Members of Congress have in recent days called for an investigation into whether there was collusion by hedge funds and platforms like Robinhood, after purchases of hot stocks like GameStop, KOSS, and AMC were restricted by various platforms.
Shares of video game retailer GameStop Corp. have soared 1,625 percent since the start of January. Driving the rally are individual investors, many whom have been at home for the last 10 months because of pandemic-related lockdowns. Many have turned to online forums like WallStreetBets on Reddit and are buying the stocks, some as a form of protest against what they see as unscrupulous behavior by hedge funds.
Tenev on Friday described the assertion that there was collusion by hedge funds and platforms like Robinhood as a “conspiracy theory.”
“I think I’ve over and over again said that it’s not true,” Tenev said. “Our decision to temporarily restrict customers from buying certain securities had nothing to do with a market maker or a market participant or anyone like that putting pressure on us or asking us to do that.”
“It was entirely about market dynamics and clearing house deposit requirements, as per regulation,” he added.
“Look, I think we—everyone at Robinhood operates this company with integrity and, first and foremost, looking out for our customers, the individual investors, and their best interests,” Tenev said in a separate interview with Yahoo Finance when asked what discussions he has had with lawmakers.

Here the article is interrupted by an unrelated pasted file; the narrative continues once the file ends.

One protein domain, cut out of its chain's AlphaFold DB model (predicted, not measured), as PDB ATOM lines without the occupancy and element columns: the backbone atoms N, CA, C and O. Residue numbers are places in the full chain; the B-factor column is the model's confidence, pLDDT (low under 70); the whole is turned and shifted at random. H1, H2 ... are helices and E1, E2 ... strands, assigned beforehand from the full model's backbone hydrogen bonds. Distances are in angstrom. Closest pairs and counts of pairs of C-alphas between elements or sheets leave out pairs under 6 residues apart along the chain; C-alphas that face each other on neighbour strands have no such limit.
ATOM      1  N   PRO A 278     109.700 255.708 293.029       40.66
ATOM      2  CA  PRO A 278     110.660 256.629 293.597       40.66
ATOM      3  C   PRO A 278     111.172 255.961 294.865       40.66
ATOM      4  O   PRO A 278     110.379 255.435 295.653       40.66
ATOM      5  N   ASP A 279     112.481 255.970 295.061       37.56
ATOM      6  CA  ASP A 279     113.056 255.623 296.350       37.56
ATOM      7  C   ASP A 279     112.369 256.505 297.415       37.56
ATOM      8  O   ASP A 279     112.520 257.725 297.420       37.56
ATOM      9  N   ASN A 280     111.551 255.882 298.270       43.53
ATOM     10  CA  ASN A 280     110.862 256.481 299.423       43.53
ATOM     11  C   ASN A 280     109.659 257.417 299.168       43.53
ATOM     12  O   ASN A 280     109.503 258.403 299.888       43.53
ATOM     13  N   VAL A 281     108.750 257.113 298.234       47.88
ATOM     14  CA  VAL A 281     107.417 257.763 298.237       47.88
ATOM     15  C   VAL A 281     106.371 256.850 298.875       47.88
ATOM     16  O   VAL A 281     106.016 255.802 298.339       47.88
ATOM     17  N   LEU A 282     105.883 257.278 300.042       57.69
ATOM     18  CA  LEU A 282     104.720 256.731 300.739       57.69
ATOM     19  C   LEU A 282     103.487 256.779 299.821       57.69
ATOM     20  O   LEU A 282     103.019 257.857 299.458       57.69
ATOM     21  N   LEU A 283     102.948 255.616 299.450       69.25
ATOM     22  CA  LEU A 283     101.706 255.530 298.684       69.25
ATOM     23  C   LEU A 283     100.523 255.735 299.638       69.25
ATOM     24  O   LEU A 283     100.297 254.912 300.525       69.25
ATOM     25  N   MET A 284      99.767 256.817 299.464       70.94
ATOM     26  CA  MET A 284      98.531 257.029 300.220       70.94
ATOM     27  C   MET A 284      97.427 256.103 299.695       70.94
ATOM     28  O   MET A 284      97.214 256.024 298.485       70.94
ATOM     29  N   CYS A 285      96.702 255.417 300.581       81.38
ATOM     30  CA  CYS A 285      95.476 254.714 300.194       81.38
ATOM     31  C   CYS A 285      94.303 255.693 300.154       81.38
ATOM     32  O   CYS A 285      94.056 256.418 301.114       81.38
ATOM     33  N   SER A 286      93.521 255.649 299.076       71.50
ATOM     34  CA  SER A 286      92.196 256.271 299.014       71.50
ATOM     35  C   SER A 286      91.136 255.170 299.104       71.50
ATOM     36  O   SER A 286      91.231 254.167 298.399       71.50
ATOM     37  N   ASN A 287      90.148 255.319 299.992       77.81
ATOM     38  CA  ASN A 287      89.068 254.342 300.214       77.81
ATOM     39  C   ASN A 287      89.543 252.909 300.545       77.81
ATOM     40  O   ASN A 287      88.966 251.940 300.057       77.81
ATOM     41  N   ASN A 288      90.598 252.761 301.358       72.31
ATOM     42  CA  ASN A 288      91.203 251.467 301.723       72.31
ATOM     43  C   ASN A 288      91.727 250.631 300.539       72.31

“Of course, we are constantly in communication with our regulators and with lawmakers. And we continue to do so. And you know, I look forward to having conversations with anyone about this.
“Because I think, obviously, it’s highly technical and involves settlement mechanics, as you guys saw in some of your other conversations. And I think Robinhood made the right decision here,” he added.
The Securities and Exchange Commission (SEC) on Friday issued a rare joint statement from its acting chair and commissioners. It said it was working closely with other regulators and stock exchanges “to protect investors and to identify and pursue potential wrongdoing” and would “closely review actions … that may disadvantage investors” or hinder their ability to trade stocks.
“I think if you look at this entire situation, it’s a novel situation,” Tenev told Fox News. “A relatively small number of stocks have gone viral on the Internet. And as things that go viral on social media and the Internet do, there’s an exponential growth in interest. And so we have to be prudent. And we have to have a prudent risk management. And that’s what the firm did.”
Jack Phillips contributed to this report.